D.C. gets down on Friday night with Elle Varner
Howard Theatre shut it down Sept. 6 for Friday Night Lights with singer-songwriter Elle Varner.
The show was the official party of the AT&T Nation’s Football Classic. Since her debut album, “Perfectly Imperfect” came out last year, Varner has been gaining momentum in the music scene. After acknowledging that D.C. has been loyal to her since her mixtape days, Varner put on a show to remember.
The line wrapped around the corner of Howard Theatre before attendees were allowed inside. While there was no opening act, guests were entertained by 90s and early-mid 2000 throwbacks such as “One Thing” by Amerie and “Freakum Dress” by Beyonce. The songs and dancing were a great pre-game for the night ahead.
All at once, the pre-game festivities ended and Varner whispered a greeting to the audience as she stood offstage. The crowd cheered as the curtains rose, revealing a set complete with a band, backup singers and glowing blue and purple lights. She started her set with her hit single “Only Wanna Give It To You” as the crowd sang along. To everyone’s astonishment, when Elle approached the J. Cole featured section of the track, she freestyled her own lyrics.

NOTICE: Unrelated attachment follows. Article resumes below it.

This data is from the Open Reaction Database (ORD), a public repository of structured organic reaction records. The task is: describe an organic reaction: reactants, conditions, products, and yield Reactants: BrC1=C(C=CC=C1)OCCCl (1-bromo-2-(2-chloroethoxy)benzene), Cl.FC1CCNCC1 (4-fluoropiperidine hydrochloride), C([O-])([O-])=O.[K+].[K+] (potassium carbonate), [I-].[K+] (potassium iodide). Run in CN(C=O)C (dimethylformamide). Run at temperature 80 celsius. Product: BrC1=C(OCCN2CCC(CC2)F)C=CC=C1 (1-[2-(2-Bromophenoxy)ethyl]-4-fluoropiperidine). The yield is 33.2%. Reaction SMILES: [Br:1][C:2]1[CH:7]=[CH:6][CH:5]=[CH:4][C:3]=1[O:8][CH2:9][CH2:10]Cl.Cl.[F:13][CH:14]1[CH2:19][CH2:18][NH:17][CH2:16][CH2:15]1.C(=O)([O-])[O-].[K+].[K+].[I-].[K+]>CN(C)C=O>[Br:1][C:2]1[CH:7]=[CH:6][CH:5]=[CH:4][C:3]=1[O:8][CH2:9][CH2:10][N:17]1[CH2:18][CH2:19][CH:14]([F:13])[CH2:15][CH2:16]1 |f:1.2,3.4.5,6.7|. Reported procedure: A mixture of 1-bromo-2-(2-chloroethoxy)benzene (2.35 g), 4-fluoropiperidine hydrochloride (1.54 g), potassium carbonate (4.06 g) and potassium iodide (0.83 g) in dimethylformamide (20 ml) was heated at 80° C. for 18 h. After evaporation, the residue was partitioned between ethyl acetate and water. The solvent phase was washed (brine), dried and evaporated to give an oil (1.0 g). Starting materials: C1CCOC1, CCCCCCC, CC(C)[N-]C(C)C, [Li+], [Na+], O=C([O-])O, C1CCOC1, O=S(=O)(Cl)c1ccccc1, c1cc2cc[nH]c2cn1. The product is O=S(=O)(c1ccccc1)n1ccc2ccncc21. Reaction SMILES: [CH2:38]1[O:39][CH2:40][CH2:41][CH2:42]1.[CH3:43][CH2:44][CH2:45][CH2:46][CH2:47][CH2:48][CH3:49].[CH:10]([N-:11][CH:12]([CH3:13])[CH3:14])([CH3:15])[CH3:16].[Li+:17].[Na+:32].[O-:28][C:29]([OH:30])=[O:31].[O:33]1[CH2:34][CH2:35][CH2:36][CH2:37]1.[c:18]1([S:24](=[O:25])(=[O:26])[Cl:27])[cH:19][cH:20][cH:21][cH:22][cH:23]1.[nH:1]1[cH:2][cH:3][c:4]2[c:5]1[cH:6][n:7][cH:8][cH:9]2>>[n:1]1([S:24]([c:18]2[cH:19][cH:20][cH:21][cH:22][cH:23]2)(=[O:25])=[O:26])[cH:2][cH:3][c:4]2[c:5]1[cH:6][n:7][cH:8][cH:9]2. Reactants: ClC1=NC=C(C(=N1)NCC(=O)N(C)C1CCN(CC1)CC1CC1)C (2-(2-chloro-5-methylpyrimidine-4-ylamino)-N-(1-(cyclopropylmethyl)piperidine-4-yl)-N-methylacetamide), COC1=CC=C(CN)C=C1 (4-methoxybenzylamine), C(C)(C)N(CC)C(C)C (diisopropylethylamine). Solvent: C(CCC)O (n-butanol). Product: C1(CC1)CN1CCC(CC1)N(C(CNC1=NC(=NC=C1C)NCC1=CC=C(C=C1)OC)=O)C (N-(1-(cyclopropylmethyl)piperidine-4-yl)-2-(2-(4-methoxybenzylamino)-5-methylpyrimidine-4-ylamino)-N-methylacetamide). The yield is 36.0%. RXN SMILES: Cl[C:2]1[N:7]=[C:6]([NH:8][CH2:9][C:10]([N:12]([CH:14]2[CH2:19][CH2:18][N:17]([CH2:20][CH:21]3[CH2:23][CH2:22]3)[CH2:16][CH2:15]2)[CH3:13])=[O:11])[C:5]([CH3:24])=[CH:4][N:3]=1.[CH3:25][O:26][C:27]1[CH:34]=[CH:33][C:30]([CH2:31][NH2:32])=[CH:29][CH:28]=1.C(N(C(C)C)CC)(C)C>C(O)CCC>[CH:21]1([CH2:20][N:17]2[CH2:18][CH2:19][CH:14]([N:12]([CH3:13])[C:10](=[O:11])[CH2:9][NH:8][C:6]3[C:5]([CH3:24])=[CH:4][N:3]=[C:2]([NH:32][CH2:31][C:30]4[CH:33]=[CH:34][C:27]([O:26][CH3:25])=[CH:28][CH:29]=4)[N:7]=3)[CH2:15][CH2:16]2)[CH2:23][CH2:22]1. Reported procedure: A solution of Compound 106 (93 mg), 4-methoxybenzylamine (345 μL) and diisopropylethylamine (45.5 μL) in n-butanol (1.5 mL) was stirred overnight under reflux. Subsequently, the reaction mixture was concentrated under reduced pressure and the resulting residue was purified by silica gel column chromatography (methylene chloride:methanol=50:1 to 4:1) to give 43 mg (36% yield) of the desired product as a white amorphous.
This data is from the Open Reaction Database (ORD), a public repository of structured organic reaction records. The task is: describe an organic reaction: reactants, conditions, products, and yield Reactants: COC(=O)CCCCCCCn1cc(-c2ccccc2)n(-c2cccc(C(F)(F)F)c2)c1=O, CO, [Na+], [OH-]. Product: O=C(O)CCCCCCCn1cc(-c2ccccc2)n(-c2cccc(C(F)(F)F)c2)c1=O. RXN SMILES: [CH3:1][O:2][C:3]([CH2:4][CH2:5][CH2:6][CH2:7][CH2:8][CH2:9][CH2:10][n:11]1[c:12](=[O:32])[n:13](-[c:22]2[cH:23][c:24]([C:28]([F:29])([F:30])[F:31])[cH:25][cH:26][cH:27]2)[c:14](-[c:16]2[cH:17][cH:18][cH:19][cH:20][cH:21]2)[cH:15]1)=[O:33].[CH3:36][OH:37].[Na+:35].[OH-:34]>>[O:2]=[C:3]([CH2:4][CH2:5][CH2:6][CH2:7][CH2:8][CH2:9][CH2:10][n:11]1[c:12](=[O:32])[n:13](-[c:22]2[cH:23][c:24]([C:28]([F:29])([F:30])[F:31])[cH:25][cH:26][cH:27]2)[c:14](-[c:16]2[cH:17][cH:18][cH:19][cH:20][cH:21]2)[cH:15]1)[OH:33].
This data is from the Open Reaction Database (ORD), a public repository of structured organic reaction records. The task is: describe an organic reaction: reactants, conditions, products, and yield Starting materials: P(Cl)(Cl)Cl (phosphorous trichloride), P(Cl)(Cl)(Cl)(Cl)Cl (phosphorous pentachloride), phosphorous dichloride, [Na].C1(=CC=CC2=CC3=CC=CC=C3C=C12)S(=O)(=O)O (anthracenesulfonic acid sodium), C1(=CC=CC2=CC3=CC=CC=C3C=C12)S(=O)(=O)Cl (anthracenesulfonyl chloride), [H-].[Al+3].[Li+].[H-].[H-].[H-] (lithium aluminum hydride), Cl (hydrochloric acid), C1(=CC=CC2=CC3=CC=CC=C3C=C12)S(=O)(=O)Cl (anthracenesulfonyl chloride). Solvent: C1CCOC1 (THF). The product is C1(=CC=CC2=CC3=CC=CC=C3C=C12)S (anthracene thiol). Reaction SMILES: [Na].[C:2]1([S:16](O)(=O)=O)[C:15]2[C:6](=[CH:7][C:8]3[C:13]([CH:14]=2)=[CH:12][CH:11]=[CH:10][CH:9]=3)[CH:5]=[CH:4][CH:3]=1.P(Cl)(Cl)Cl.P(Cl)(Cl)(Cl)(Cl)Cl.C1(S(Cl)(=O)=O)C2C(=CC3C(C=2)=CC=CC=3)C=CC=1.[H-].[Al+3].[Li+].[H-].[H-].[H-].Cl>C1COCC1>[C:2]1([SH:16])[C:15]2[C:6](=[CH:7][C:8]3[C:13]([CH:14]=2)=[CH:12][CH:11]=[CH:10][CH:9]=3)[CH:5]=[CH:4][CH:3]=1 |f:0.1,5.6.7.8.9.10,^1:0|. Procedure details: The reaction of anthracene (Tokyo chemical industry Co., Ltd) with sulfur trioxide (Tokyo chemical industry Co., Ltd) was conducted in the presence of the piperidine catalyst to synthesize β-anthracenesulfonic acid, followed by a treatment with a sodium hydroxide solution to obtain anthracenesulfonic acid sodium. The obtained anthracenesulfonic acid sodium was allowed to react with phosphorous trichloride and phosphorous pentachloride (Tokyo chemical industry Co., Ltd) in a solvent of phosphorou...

Varner broke out her guitar as well, performing “Damn Good Friends” and “Stop the Clock.” She dedicated “So Fly” to all the ladies in the audience and reminded the fans about how far she’s come in her personal journey.
Varner’s performance was filled with countless surprises, from beads flying off her dress to bringing her father on stage to play the piano with her. She even shed her quirky side for a sassier approach as she sang a new song “Tiny Little Temper.”
She wrapped up the show with more of her hit singles such as “I Don’t Care” and “Not Tonight.” The singer’s most well-known songs “Refill” had everyone in the crowd on their feet dancing, singing along and wanting a refill of Varner as she closed out the show.
With only one album (“Perfectly Imperfect”), and a mixtape (“Conversational Lush”) to her name, Varner’s show turned more people from casual listeners to devoted “Ellephants.”